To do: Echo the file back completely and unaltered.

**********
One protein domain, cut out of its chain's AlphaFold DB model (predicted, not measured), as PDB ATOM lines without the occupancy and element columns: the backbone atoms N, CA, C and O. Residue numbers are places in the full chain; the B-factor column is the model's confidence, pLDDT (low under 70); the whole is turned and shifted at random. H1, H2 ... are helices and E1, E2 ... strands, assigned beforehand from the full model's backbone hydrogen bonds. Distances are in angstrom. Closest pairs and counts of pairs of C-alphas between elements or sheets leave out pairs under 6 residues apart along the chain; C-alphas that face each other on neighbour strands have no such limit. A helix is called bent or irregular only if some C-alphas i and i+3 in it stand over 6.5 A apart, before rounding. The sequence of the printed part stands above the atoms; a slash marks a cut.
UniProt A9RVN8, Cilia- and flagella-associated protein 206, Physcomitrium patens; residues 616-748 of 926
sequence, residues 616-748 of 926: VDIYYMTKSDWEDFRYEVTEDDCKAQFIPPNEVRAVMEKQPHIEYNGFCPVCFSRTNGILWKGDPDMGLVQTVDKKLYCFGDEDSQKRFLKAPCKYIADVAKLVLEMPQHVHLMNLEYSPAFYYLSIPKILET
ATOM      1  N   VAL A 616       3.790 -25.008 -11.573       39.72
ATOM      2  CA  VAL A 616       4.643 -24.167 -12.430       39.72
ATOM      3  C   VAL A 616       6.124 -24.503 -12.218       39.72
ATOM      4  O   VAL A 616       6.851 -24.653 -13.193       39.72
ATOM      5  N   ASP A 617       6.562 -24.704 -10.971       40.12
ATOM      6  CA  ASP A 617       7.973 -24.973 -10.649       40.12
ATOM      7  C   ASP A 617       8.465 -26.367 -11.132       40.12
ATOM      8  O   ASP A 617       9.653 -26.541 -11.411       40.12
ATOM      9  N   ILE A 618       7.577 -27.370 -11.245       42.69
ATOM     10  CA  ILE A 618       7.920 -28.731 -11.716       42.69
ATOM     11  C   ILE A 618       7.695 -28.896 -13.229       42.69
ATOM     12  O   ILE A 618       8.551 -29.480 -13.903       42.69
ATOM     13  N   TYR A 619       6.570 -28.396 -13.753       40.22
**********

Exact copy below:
One protein domain, cut out of its chain's AlphaFold DB model (predicted, not measured), as PDB ATOM lines without the occupancy and element columns: the backbone atoms N, CA, C and O. Residue numbers are places in the full chain; the B-factor column is the model's confidence, pLDDT (low under 70); the whole is turned and shifted at random. H1, H2 ... are helices and E1, E2 ... strands, assigned beforehand from the full model's backbone hydrogen bonds. Distances are in angstrom. Closest pairs and counts of pairs of C-alphas between elements or sheets leave out pairs under 6 residues apart along the chain; C-alphas that face each other on neighbour strands have no such limit. A helix is called bent or irregular only if some C-alphas i and i+3 in it stand over 6.5 A apart, before rounding. The sequence of the printed part stands above the atoms; a slash marks a cut.
UniProt A9RVN8, Cilia- and flagella-associated protein 206, Physcomitrium patens; residues 616-748 of 926
sequence, residues 616-748 of 926: VDIYYMTKSDWEDFRYEVTEDDCKAQFIPPNEVRAVMEKQPHIEYNGFCPVCFSRTNGILWKGDPDMGLVQTVDKKLYCFGDEDSQKRFLKAPCKYIADVAKLVLEMPQHVHLMNLEYSPAFYYLSIPKILET
ATOM      1  N   VAL A 616       3.790 -25.008 -11.573       39.72
ATOM      2  CA  VAL A 616       4.643 -24.167 -12.430       39.72
ATOM      3  C   VAL A 616       6.124 -24.503 -12.218       39.72
ATOM      4  O   VAL A 616       6.851 -24.653 -13.193       39.72
ATOM      5  N   ASP A 617       6.562 -24.704 -10.971       40.12
ATOM      6  CA  ASP A 617       7.973 -24.973 -10.649       40.12
ATOM      7  C   ASP A 617       8.465 -26.367 -11.132       40.12
ATOM      8  O   ASP A 617       9.653 -26.541 -11.411       40.12
ATOM      9  N   ILE A 618       7.577 -27.370 -11.245       42.69
ATOM     10  CA  ILE A 618       7.920 -28.731 -11.716       42.69
ATOM     11  C   ILE A 618       7.695 -28.896 -13.229       42.69
ATOM     12  O   ILE A 618       8.551 -29.480 -13.903       42.69
ATOM     13  N   TYR A 619       6.570 -28.396 -13.753       40.22